When your brain can’t pick up other distractions and has fewer things to process, your creativity increases and you’re able to think clearer and faster.

This is not to say that working in a dark room does not have its downsides. As much as it boosts creativity, some studies have also shown that poor light exposure can negatively affect our physical and mental well-being. To avoid this, I practice the 20-20-20 rule whenever I’m working. This rule states that one should look 20 feet away from the computer screen for at least 20 seconds every 20 minutes when working to avoid eye strain and fatigue. So, I always make sure to open the window every 20-30 minutes to allow natural light into the room for a few minutes. Using apps like Eye Care 20 20 20 can also act as a reminder and help to keep track of time.

Plan Your Day Ahead

On days I do not have my day planned in advance, I often end up spending the first hour of the morning doing something completely ad hoc. When the brain is disorganized and has a lot to process at once, it becomes easily exhausted. And just because we are not sure where to start, we become overwhelmed and might end up spending our most productive hours of the day contemplating where to start.
One way to deal with this is to make a list of everything you need to get done the following day the previous evening or first thing the following morning. When you wake up, your brain is already aware of the first thing to draw your attention to. And once you get into that flow, the rest is history.

Note Your Most Strategic Hour of the Day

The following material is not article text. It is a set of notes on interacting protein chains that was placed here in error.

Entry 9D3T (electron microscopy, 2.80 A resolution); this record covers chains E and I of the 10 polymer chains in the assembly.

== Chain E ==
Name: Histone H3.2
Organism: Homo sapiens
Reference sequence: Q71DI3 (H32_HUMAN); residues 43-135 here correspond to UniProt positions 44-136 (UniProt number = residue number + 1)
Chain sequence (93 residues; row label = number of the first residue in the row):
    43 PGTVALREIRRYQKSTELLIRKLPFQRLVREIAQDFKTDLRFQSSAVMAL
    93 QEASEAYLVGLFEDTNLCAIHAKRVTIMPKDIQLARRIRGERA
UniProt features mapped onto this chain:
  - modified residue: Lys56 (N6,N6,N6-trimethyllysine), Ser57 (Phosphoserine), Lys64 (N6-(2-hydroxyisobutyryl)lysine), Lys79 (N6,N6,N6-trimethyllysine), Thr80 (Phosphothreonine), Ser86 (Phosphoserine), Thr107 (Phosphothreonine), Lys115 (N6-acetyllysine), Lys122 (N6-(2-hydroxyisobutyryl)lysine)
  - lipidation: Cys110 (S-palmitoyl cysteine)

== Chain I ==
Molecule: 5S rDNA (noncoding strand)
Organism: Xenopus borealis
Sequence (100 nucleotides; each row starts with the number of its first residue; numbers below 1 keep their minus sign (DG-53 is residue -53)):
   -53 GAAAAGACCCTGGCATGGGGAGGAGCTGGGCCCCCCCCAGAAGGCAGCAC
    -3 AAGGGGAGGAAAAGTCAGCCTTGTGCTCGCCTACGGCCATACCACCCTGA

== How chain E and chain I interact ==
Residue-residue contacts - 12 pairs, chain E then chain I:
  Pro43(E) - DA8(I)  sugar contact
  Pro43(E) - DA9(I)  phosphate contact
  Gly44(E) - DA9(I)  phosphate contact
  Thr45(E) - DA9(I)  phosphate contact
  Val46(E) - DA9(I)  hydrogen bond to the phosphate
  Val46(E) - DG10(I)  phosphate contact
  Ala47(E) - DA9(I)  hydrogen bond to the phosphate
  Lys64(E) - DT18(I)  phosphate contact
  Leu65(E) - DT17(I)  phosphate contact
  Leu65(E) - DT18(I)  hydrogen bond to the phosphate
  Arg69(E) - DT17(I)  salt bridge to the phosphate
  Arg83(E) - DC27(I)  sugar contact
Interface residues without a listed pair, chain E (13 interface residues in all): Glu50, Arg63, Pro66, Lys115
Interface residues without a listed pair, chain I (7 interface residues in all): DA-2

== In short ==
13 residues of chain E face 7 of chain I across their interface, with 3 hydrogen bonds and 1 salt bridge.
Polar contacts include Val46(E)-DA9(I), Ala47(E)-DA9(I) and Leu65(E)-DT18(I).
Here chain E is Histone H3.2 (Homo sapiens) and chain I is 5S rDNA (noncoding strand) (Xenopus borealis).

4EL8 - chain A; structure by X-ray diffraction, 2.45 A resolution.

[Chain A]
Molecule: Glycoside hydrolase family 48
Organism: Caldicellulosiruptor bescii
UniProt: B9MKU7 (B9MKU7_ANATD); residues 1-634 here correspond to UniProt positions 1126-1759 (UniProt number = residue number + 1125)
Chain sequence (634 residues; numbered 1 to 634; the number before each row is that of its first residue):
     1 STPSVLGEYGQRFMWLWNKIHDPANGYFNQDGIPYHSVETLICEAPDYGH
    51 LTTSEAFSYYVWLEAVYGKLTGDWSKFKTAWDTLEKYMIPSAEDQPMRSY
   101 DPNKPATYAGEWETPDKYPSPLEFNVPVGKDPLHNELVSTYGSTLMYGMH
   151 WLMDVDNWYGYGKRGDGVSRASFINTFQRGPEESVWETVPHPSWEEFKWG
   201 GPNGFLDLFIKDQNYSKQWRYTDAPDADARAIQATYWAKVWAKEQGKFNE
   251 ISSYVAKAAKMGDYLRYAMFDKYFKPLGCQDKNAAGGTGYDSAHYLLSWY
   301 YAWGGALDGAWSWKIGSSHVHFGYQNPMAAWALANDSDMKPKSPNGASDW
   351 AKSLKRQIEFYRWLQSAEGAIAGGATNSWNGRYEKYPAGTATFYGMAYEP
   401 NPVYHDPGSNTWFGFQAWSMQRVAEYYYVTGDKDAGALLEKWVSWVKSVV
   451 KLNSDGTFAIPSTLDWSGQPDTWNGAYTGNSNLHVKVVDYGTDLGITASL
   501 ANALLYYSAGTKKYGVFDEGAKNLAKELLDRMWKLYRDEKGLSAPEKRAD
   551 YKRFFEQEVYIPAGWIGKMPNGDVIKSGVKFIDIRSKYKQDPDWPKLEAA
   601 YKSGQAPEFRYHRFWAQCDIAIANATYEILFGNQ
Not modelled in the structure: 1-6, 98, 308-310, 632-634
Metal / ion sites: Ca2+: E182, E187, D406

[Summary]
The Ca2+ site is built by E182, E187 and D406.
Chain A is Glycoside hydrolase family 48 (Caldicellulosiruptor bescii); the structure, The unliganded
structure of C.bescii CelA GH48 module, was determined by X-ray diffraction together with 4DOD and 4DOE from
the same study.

I believe we all have our best hours of the day. At that time, our brain is more focused and can get a 5hours task done in 3 hours. For me, it’s in the early mornings when I just wake up. I know that I’m most creative during this hour and put all my most creative tasks first before others.

Embrace the Distractions

This sounds like bad advice, but to be honest, embracing some of the positive or negative distractions over time has helped me personally.

Before I started this approach, I would originally force myself to get started with the task I have piled up. But just as it takes the brain up to 30 minutes to get back into a flow when distracted, it can take me up to an hour to get through whatever is distracting me and finally focus.

So, I thought, why not just spend that 30 minutes to 1 hour satisfying that craving if it takes me this long to get back into that workflow? And, I started to do that. I would set a timer for 30 minutes or less and always make sure to get up when the timer goes off. I noticed that my mind gets the same satisfying feeling as when I’ve just completed a task. With this, my brain is less cluttered and clear on what to focus on.

N.B-This approach works only if you’re accountable to yourself.

Get Enough Sleep

I don’t think this should be news to anyone. How smooth your day will go depends greatly on the hours of “deep” sleep you get every night. When you deprive yourself of good sleep all in the name of ‘work’, your mental health and performance steadily decline until it reaches a point where your energy level is extremely low. It becomes more difficult to focus and pay attention at this point and you get easily confused and frustrated.

What good does it do to work longer hours without adequate sleep if our bodies and our work suffer as a result at the end of the day? That seems illogical.

Getting adequate sleep at night is the way to go if you want to feel happier, more productive, and supercharged every morning.

What’s More? Practice.

Rather than looking for more hacks to help you focus on what matters, note all of the points that you’ve learned from this article or other source, select the best approach that works for you, practice it and constantly measure the result till it becomes a habit. With this, your brain gets accustomed to ignoring the things that do not matter and focusing on what does.




  • Bruce

    “ Lower light levels mean fewer distractions”
    ….Golden .

  • Temi Osuntayo

    I do the “plan my day ahead sometimes” I’ll give blocking bright lights a trial.

    • racheltomi

      You definitely should.

  • Balogun Oladimeji

    Impressive. Quite insightful.

    • racheltomi

      I’m glad you found it useful.